AUL’s has several legislation models which have served as the basis for state bills. AUL's "Abortion Patients’ Enhanced Safety Act," for example, would require abortion clinics to meet medically appropriate standards of patient care – care that all women deserve. Women die every year inside under-regulated abortion clinics, including Tonya Reeves who bled to death for five hours inside a Planned Parenthood clinic in Chicago before an ambulance was called.

AUL’s “Women’s Right to Know Act” model legislation equips women with information about the abortion procedure, and its risks and alternatives so that women can have full information before making such a major life decision. The pro-life movement believes women are intelligent and deserving of this information. And AUL’s “Parental Involvement Enhancement Act” model legislation enhances parental consent laws to ensure that sexual abusers of minor girls are not able to force girls into abortion. 

And where is the pro-choice movement spending its money? Many groups spend it intensely opposing these very bills every time they are introduced. When you look at the complete picture, it is the pro-life movement that is caring for and defending women. At our core we believe all women and children deserve the best life possible. 

Jeanneane Maxon is vice president for external affairs and corporate counsel at Americans United for Life.

2 of 4

Dear Reader,

About a year ago, I happened upon this statement about the Monitor in the Harvard Business Review – under the charming heading of “do things that don’t interest you”:

“Many things that end up” being meaningful, writes social scientist Joseph Grenny, “have come from conference workshops, articles, or online videos that began as a chore and ended with an insight. My work in Kenya, for example, was heavily influenced by a Christian Science Monitor article I had forced myself to read 10 years earlier. Sometimes, we call things ‘boring’ simply because they lie outside the box we are currently in.”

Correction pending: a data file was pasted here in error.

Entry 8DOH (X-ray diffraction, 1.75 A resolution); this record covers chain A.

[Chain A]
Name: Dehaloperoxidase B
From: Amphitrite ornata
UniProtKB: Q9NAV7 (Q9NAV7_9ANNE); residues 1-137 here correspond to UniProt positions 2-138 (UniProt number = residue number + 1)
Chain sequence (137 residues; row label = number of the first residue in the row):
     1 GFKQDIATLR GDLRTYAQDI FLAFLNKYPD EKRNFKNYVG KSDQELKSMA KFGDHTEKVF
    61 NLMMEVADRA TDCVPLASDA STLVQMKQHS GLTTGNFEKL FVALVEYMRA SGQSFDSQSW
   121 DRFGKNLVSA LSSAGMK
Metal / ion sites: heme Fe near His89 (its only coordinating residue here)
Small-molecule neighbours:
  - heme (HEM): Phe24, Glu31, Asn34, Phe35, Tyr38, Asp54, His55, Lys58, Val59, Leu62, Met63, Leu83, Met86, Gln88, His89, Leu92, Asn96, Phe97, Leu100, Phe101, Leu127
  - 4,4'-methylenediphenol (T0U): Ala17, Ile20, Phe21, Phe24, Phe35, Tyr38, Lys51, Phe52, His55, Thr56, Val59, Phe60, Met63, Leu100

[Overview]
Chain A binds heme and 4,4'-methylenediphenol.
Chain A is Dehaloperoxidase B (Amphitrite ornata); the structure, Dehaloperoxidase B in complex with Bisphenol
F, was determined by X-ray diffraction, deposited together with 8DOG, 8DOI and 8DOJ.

If you were to come up with a punchline to a joke about the Monitor, that would probably be it. We’re seen as being global, fair, insightful, and perhaps a bit too earnest. We’re the bran muffin of journalism.

But you know what? We change lives. And I’m going to argue that we change lives precisely because we force open that too-small box that most human beings think they live in.

The Monitor is a peculiar little publication that’s hard for the world to figure out. We’re run by a church, but we’re not only for church members and we’re not about converting people. We’re known as being fair even as the world becomes as polarized as at any time since the newspaper’s founding in 1908.

We have a mission beyond circulation, we want to bridge divides. We’re about kicking down the door of thought everywhere and saying, “You are bigger and more capable than you realize. And we can prove it.”

If you’re looking for bran muffin journalism, you can subscribe to the Monitor for $15. You’ll get the Monitor Weekly magazine, the Monitor Daily email, and unlimited access to